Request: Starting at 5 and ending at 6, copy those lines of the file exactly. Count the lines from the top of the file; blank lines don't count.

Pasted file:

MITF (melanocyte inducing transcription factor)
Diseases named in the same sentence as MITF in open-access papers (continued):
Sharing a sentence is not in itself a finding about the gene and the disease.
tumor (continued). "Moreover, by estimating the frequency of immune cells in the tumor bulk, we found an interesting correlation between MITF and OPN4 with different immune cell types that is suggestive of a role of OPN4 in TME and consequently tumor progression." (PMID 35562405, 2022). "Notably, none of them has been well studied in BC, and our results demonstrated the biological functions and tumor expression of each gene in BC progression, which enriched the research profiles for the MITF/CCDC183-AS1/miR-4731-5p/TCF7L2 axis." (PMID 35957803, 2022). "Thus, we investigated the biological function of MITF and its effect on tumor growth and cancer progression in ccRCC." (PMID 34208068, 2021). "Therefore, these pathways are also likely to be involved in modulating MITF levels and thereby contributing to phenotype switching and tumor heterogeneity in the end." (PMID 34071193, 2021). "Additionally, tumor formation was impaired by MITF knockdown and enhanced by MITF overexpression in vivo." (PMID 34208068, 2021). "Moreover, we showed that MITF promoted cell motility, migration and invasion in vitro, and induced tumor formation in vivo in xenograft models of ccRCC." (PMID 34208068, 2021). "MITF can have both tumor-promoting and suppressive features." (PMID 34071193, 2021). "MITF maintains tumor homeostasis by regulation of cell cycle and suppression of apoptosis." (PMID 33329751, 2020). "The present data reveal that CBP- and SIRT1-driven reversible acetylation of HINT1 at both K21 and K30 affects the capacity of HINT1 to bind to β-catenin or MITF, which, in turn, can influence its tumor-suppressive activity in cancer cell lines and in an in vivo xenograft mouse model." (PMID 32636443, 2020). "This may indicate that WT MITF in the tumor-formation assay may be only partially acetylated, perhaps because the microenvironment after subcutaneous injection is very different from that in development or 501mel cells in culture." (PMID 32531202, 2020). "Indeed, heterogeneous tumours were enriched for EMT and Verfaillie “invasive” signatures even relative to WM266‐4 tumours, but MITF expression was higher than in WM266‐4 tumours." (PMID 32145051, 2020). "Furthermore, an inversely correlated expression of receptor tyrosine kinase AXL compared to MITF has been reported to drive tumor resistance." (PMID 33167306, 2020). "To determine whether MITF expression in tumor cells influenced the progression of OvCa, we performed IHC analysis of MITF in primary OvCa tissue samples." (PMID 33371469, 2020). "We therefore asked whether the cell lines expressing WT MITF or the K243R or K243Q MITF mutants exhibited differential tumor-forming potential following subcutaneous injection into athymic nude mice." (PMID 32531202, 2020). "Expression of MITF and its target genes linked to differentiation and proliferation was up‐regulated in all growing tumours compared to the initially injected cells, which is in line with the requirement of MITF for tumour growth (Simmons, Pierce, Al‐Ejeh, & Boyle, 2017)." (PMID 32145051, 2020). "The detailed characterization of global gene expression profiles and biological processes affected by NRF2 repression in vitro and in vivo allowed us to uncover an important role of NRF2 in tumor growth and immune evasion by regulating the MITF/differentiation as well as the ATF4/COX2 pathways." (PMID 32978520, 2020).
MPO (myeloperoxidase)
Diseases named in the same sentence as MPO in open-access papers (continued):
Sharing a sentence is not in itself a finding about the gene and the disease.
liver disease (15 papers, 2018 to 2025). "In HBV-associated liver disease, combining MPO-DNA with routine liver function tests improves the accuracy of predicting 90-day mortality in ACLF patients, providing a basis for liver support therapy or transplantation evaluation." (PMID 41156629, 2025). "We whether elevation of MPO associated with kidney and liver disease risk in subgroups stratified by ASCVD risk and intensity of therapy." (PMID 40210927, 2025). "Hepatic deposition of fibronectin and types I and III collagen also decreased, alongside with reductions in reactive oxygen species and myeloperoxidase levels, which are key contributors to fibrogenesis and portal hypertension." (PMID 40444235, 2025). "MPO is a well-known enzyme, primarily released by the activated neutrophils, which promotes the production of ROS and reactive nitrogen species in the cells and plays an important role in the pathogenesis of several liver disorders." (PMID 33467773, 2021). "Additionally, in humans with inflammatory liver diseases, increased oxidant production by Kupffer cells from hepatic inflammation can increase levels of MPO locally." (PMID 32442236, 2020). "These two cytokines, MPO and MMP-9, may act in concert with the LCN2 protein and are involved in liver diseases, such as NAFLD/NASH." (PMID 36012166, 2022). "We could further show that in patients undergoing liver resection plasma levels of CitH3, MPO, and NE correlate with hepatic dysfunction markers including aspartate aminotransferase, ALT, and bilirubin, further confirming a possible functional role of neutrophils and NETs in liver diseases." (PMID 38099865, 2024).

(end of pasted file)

MPO (myeloperoxidase)
Diseases named in the same sentence as MPO in open-access papers (continued):